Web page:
By using when, we can express conditions we are interested in reacting to and what we wish to do in response to them. In this section, we’ll review the key ideas behind when statements. A when statement has the following general form:

when expr then
  // Statements
end when;

if vs. when

In our discussion on Hysteresis, we briefly discussed the difference between an if statement and a when statement. The statements in a when statement become active only for an instant when the triggering conditional expression becomes true. At all other times, the when statement has no effect. An if statement or if expression remains active as long as the conditional expression is true. If the if statement or if expression includes an else clause then some branch will always be active.


Most of the time, the expression expr is going to be a conditional expression and usually it will involve relational operators. Typical examples of expressions frequently used with a when statement would be time>=2.0, x>=y+2, phi<=prev_phi and so on. Recall from our discussion of the Interval Measurement speed estimation algorithm that you should almost always put the pre operator around any variables in expr that also appear inside the when statement.

In the Bouncing Ball example, we saw a case where expr was not a (scalar) conditional expression, but rather a vector of conditional expressions. Recall from that discussion that the when statement becomes active if any of the conditions in the vector of expressions becomes true.


A when statement is used to define new values for some variables. These new values can be assigned in one of two ways. The first is by introducing an equation of the form:

var = expr;

In this case, the variable var will be given the value of expr. Within expr, the pre operator should be used when referring to the pre-event value for a variable. Any variable assigned in this way is a discrete variable. This means that its value only changes during events. In other words, it will be a piecewise constant function. Note, a variable assigned in this way cannot be continuous over any interval in the simulation.

If you want to explicitly mark a variable as discrete, you can prefix it with the discrete qualifier (as we saw in the Sample and Hold example earlier in this chapter) although this is not strictly necessary. By adding the discrete qualifier you ensure that the variable’s value must be determined within a when statement.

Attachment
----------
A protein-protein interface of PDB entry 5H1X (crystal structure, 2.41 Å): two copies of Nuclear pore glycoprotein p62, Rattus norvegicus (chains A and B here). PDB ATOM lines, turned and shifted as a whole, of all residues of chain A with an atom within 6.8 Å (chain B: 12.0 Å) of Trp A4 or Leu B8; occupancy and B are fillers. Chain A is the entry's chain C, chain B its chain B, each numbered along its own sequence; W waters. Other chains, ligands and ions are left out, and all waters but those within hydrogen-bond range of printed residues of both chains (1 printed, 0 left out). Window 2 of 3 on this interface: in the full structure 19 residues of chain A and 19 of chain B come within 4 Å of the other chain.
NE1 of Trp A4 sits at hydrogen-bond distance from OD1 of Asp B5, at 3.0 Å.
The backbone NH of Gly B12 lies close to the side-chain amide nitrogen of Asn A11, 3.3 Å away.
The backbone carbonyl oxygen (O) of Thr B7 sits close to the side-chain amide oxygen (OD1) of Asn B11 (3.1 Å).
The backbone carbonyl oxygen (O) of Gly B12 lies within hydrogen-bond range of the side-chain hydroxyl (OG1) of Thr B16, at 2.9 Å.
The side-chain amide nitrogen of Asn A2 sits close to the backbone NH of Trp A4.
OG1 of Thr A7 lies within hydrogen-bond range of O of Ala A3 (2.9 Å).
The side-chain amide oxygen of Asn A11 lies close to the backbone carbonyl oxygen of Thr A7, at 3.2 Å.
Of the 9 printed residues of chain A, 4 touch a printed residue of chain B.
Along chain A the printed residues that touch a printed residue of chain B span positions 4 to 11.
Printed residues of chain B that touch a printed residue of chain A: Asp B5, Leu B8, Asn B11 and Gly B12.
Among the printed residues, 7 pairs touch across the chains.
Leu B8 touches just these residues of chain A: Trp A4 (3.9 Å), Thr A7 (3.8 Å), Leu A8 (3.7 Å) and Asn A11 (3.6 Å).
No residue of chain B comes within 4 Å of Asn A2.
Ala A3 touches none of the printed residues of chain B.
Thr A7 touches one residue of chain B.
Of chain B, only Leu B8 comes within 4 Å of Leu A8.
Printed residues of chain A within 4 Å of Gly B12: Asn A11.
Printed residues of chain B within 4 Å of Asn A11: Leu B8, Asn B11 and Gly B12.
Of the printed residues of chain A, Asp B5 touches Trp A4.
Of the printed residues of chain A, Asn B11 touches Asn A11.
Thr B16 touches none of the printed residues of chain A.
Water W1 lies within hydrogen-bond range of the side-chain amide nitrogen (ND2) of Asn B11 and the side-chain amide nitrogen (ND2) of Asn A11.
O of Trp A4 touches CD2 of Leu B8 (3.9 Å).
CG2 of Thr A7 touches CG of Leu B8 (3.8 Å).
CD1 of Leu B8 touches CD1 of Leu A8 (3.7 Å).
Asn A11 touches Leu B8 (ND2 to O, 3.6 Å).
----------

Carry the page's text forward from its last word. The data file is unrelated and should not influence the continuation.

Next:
The other way a variable can be given a value within a when statement, as demonstrated in the Bouncing Ball example, is by using the reinit operator. In that case, the statement within the when statement will take the form:

reinit(var, expr);

When using the reinit operator, the variable, var, must be a state. In other words, its solution must arise from solving a differential equation. The use of reinit on such a variable has the effect of stopping the integration process, changing the value of the state (and any other states that have the reinit operator applied to them within the same when statement) and then resuming integration using what are effectively a new set of initial conditions. The values of all other states not re-initialized with the reinit operator remain unchanged.

algorithm Sections

One final note about when statements is how they interact with the “single assignment” rule in Modelica. This rule, from the specification, states that there must be exactly one equation used to determine the value of each variable. As we saw in the sections on Speed Measurement and Hysteresis, it is sometimes necessary (or at least clearer) to express behavior in terms of multiple assignments. In those cases, if all the assignments are included within a single algorithm section, they are effectively combined into a single equation. However, doing so will limit the compiler’s ability to perform symbolic manipulation and, therefore, may impact simulation performance and/or reusability of the models.

It is also worth noting that if the semantics of an algorithm section are needed during initialization, Modelica includes an initial algorithm section that is analogous to the initial equation section discussed in the previous discussion on Initialization. The initial algorithm section will be applied only during the initialization phase to determine initial conditions, just like an initial equation section, but the initial algorithm section will allow multiple assignments to the same variable. The same caveats apply with respect to symbolic manipulation.